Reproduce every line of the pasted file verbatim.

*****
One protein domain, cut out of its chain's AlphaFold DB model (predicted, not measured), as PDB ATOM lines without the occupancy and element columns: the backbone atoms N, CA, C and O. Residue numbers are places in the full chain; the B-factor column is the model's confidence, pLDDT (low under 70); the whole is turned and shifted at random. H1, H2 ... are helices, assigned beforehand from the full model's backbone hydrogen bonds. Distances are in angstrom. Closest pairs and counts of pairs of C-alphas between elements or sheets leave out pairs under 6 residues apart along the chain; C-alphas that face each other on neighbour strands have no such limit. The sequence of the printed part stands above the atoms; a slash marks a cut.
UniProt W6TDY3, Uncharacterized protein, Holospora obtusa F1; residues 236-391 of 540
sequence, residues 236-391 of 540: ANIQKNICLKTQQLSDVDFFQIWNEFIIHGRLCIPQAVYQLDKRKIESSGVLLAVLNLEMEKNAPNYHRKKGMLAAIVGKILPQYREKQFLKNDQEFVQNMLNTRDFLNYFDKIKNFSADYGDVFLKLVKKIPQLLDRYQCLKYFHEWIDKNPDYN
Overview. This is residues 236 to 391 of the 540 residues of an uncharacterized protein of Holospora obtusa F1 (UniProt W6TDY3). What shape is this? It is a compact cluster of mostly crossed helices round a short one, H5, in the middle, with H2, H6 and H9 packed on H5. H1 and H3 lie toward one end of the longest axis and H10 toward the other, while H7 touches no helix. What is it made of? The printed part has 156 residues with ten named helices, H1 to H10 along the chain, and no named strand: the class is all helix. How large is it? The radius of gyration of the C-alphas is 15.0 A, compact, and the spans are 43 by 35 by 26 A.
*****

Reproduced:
One protein domain, cut out of its chain's AlphaFold DB model (predicted, not measured), as PDB ATOM lines without the occupancy and element columns: the backbone atoms N, CA, C and O. Residue numbers are places in the full chain; the B-factor column is the model's confidence, pLDDT (low under 70); the whole is turned and shifted at random. H1, H2 ... are helices, assigned beforehand from the full model's backbone hydrogen bonds. Distances are in angstrom. Closest pairs and counts of pairs of C-alphas between elements or sheets leave out pairs under 6 residues apart along the chain; C-alphas that face each other on neighbour strands have no such limit. The sequence of the printed part stands above the atoms; a slash marks a cut.
UniProt W6TDY3, Uncharacterized protein, Holospora obtusa F1; residues 236-391 of 540
sequence, residues 236-391 of 540: ANIQKNICLKTQQLSDVDFFQIWNEFIIHGRLCIPQAVYQLDKRKIESSGVLLAVLNLEMEKNAPNYHRKKGMLAAIVGKILPQYREKQFLKNDQEFVQNMLNTRDFLNYFDKIKNFSADYGDVFLKLVKKIPQLLDRYQCLKYFHEWIDKNPDYN
Overview. This is residues 236 to 391 of the 540 residues of an uncharacterized protein of Holospora obtusa F1 (UniProt W6TDY3). What shape is this? It is a compact cluster of mostly crossed helices round a short one, H5, in the middle, with H2, H6 and H9 packed on H5. H1 and H3 lie toward one end of the longest axis and H10 toward the other, while H7 touches no helix. What is it made of? The printed part has 156 residues with ten named helices, H1 to H10 along the chain, and no named strand: the class is all helix. How large is it? The radius of gyration of the C-alphas is 15.0 A, compact, and the spans are 43 by 35 by 26 A.